On August 9th 2023, the Australian Human Rights Commission released Guidelines for Complying with the Positive Duty under the Sex Discrimination Act 1984 (Cth). These guidelines marked a shift towards proactive measures, urging businesses to respond to incidents and take action to prevent such issues.

Furthermore, starting from December 12th 2023, the Australian Human Rights Commission will be able to assess and monitor compliance with the newly introduced Positive Duty standards.

What does this mean for you as an Australian employer?

Well, you’ll need to pay extra attention to specific elements within your workplace.

To help you do so, in this article, we’ll outline the top actionable steps you can take based on the first three out of the seven standards. *In the upcoming articles, we’ll also cover the rest of the standards.* This comprehensive coverage will equip you with the necessary insights to meet the Commission’s requirements, ensure compliance, and create a safe, respectful workplace that fosters a positive, engaging, and productive environment for all your employees.

What does the new Positive Duty guidance cover?

The new Positive Duty requirements mandate organisations to take measures to prevent workplace sexual harassment, sex-based harassment, sex discrimination, hostile work environments and victimisation. Essentially, the Positive Duty necessitates that businesses go beyond merely addressing unlawful workplace conduct after it happens. Instead, they are now obligated to take proactive steps to prevent such behaviour from occurring in the first place.

The guidance presents seven standards that serve as a framework for companies to customise their strategies in preventing unlawful behaviours. These include:

  1. Leadership
  2. Culture
  3. Knowledge
  4. Risk management
  5. Support
  6. Reporting and response
  7. Monitoring, evaluation and transparency

Keep reading to get insights on the first three standards and how you can comply with them.

3 steps to take for a more safe and respectful workplace

Here are the top actionable steps, based on the first three new Positive Duty standards — Leadership, Culture, and Knowledge, that you can implement to create a safer and more respectful workplace.

#1 Educate and empower senior leaders

For the most effective changes, it’s crucial that all employees, starting from management, understand and implement them. Therefore, empower your senior leaders with in-depth knowledge of the Sex Discrimination Act and regulations.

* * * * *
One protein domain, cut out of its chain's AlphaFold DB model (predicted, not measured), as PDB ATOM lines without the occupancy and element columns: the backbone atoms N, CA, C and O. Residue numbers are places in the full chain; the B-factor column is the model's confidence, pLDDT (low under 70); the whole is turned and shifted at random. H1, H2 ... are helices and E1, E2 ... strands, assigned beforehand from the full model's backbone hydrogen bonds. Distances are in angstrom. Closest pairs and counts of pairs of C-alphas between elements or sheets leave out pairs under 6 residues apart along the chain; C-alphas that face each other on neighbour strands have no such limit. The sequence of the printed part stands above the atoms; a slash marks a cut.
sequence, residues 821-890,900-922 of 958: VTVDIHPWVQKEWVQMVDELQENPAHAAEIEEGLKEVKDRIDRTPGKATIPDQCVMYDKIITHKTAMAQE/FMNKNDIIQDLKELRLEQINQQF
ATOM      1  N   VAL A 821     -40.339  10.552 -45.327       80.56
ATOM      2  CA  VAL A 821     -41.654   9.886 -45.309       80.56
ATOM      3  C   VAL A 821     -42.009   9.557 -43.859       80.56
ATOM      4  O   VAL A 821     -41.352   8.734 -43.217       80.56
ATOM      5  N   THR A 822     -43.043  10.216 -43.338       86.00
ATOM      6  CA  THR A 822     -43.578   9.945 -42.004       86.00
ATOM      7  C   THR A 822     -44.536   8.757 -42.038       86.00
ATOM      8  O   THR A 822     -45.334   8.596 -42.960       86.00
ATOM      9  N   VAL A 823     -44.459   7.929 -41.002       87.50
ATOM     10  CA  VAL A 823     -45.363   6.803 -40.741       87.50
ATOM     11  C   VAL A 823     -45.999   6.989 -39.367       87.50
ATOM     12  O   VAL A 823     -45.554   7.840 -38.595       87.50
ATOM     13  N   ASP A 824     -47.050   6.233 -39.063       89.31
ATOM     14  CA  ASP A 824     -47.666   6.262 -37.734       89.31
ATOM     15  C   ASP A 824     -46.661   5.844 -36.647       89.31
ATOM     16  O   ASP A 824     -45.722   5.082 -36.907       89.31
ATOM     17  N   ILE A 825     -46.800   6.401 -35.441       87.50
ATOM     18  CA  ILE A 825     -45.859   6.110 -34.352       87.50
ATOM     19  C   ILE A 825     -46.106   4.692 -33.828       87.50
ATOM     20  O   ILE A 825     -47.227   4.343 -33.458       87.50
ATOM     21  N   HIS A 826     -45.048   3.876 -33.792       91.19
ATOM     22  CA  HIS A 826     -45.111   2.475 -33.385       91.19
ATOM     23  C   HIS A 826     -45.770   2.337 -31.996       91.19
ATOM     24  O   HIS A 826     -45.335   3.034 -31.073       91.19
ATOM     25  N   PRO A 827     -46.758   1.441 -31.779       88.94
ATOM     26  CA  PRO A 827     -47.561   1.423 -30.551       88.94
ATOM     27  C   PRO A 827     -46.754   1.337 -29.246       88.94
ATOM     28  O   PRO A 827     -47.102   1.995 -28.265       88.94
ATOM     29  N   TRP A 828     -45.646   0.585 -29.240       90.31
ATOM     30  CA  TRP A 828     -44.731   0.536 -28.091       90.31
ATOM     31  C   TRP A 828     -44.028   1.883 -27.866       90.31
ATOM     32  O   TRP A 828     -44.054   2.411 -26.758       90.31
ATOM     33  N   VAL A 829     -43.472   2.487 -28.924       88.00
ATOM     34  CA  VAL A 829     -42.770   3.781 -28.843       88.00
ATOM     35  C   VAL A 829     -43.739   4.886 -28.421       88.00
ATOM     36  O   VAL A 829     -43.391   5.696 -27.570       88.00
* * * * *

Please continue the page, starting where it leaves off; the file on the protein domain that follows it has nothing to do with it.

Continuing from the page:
Consider organising focused workshops for leaders, immersing them in Australian Human Rights Commission guidance materials. Additionally, empower senior leaders to consistently and transparently communicate workplace expectations regarding respectful behavior. This can be achieved through team meetings, signs, emails, and other relevant platforms, ensuring clarity in messaging to both employees and external parties.

#2 Foster a safe workplace culture

Even without considering the new Positive Duty standards, creating a safe and inclusive workplace is crucial. When employees feel safe and valued, they remain longer with the company, trust the organisation, and are more inclined to report any misconduct.

To cultivate a safe culture, start with promoting open conversations. Clearly emphasise a zero-tolerance policy against discrimination and ensure these values are consistently echoed in official policies and daily interactions. It’s crucial that leaders at every level actively demonstrate respectful conduct, reinforcing these values. This behaviour assures teams that the entire company is aligned in upholding these principles and motivates employees to embrace them.

#3 Provide ongoing, tailored learning for all employees

You know that saying, “Knowledge is power”? We couldn’t agree with it more, especially in addressing respectful behaviour and unlawful conduct at work. Simply, you want your team to understand what respectful behaviour looks like, what counts as unlawful conduct, what leads to it, and the negative impact it can have.

One of the best ways to ensure this knowledge is well-established in your team is to tailor educational programs to fit your team’s exact needs. For example, you can conduct surveys to understand specific challenges, cultural nuances, or areas of concern related to unlawful conduct. Then, design training modules that address identified areas and incorporate case studies or scenarios relevant to your industry or company culture.

Also, forget about one-time sessions — aim for ongoing learning with regular workshops, discussion forums, or interactive sessions dedicated to supporting respectful behaviour

Adhering to the Commission’s Positive Duty guidelines: Key takeaways

Under the Sex Discrimination Act, employers can be held accountable for their employees’ unlawful actions at work (principle of “vicarious liability”). And, although the courts determine if you as an employer took “all reasonable steps” to prevent such actions, following the Commission’s Positive Duty guidelines can help you prove you’re not liable under this Act in cases of misconduct.

So, engage everyone in your company, tie the training to your organisation’s values, and consistently update and enforce your policies. Remember, it’s not just about writing them down — it’s about making them a living part of how things work day-to-day.

And, if you need further assistance with implementing or complying with the new Positive Duty standards or other regulations, we’re here to help. Contact us today to explore how our HR, legal, or employment experts can support youContact Us.